In the previous blog post, we spoke about the importance containers and kubernetes play in modern DevOps and how rapidly they have been adopted by enterprises for app delivery. In this blog, we take a look at the Container app delivery pipeline for continuous integration/continuous delivery and its challenges.
DevOps with Containers: The Workflow
DevOps is a combination of development and operations. In case of containerization, source code goes through a series of transformations to produce docker images that eventually get provisioned as docker containers as shown below:
As shown in the illustration, a container-based application delivery starts by an automatic trigger within the enterprise build infrastructure like Jenkins, that picks up the source code from a Version Control System and compiles the source code as application binaries. These application binaries (WARs, JARs, etc.) are then checked into an artifact repository like Jfrog.
Within the container world, there is a fundamental shift on deploying the application binaries to a runtime environment. As opposed to VM world, where a lot of post-processing tasks would take care of deploying and setting up of the application and its environment, in the container world, application with all its stack dependencies and configuration need to be bundled together as a single docker image. This docker image is then readily deployed to a container runtime environment. This means the docker Image needs to be final as part of the build process.
This means the continuous delivery process in the container world is complex, time-consuming and laborious as it involves manually writing scripts, docker files etc to generate the docker images with appropriate config and environment information. Also when deploying to a container runtime as kubernetes, the corresponding deployment script (Yaml File) needs to be created and supplied along with the Images.
CI/CD with Scripts: Will it scale for Containers?
|VM based deployment||Container based deployment|
|IT teams setup VMs with OS and app stacks. Build, deploy, configure app artifacts on a running VM||IT Teams create a single container image pre-built with configurations and app artifacts|
|App updates are manually scripted and re-configured on a running VM||Containers are lightweight and are rebuilt and re-deployed with app updates|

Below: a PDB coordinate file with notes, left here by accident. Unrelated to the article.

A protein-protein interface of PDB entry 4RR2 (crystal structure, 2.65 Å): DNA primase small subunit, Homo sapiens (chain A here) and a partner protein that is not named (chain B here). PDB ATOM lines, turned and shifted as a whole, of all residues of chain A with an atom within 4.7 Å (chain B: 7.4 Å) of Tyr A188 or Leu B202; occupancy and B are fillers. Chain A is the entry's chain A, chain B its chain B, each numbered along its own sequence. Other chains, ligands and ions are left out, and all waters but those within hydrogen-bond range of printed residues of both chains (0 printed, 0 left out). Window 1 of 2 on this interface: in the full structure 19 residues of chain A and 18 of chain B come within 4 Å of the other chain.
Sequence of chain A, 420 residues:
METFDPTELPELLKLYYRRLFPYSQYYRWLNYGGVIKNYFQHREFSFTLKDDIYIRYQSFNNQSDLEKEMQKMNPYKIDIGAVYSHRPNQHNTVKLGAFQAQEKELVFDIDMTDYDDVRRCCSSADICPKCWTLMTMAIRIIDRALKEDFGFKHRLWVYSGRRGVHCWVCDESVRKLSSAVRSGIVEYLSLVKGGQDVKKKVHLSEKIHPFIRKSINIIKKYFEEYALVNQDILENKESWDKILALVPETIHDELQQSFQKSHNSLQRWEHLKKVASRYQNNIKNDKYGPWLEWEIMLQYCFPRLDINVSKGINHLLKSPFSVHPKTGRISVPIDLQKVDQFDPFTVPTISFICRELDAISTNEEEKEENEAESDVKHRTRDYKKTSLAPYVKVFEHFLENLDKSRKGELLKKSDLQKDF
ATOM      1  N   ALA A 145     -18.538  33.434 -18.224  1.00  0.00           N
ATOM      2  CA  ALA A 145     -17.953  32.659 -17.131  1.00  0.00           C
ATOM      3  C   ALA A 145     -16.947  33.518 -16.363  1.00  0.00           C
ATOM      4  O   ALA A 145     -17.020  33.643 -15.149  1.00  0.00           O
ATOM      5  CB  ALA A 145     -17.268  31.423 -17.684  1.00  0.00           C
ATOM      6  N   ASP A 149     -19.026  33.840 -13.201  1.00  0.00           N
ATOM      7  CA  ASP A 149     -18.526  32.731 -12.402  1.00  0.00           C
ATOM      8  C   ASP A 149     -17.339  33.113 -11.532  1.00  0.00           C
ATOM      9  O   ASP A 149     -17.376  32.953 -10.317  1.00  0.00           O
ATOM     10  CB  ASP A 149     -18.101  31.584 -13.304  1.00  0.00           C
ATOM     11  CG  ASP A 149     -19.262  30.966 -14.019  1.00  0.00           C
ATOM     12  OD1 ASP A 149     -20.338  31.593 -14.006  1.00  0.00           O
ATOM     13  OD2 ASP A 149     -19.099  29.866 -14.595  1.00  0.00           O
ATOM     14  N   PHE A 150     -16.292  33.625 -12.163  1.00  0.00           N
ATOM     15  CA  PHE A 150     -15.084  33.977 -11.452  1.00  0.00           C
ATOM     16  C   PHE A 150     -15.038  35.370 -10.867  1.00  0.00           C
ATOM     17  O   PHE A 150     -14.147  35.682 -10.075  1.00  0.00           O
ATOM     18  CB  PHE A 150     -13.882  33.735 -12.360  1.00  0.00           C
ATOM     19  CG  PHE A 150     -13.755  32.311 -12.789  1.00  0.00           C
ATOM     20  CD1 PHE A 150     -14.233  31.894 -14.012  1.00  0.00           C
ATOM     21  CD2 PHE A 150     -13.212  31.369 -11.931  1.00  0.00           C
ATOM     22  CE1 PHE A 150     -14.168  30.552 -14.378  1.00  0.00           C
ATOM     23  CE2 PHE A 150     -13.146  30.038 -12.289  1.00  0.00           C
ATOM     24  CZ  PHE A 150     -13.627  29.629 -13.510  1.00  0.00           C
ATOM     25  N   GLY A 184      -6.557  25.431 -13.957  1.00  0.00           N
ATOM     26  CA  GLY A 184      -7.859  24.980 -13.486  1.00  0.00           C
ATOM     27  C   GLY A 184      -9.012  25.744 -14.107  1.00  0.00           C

|Modifications and fixes are performed after logging into the VM||Containers are never modified, they are replaced with the new image that contains the fix.|
As explained in the table above, an app deployed on a running VM requires a complex build strategy which requires multiple fragmented spaghetti scripts written for changes in the application. Shifting from a VM to a container based app delivery model also involves re-engineering these scripts to accommodate containers which can result in challenges in app delivery. Even if the container based changes are made to the existing scripts, it has its own sets of challenges as listed below,
- Manual Script can cause a lot of disruption as it involves major changes to accommodate container-based application delivery approach.
- While writing scripts might work for a single app deployment, it does not scale for hundreds of apps in an enterprise.
- With multiple developers writing a large number of custom scripts, it also raises concerns over the standardization of best practices.
- It provides no visual tracking, visibility or data for future use.
- It required teams to learn Docker and Kubernetes configuration resulting in a long learning curve and focussing more on the infrastructure rather than on the application.
As a result of all the above challenges, container-based application delivery requires upfront automation and intelligence that allows for smoother adoption. As enterprises scale the adoption the need of an automated platform increases.
In the final post of the Modern DevOps with Containers series, we take a look at how a platform-based approach can help enterprises simplify, accelerate and scale their container journey.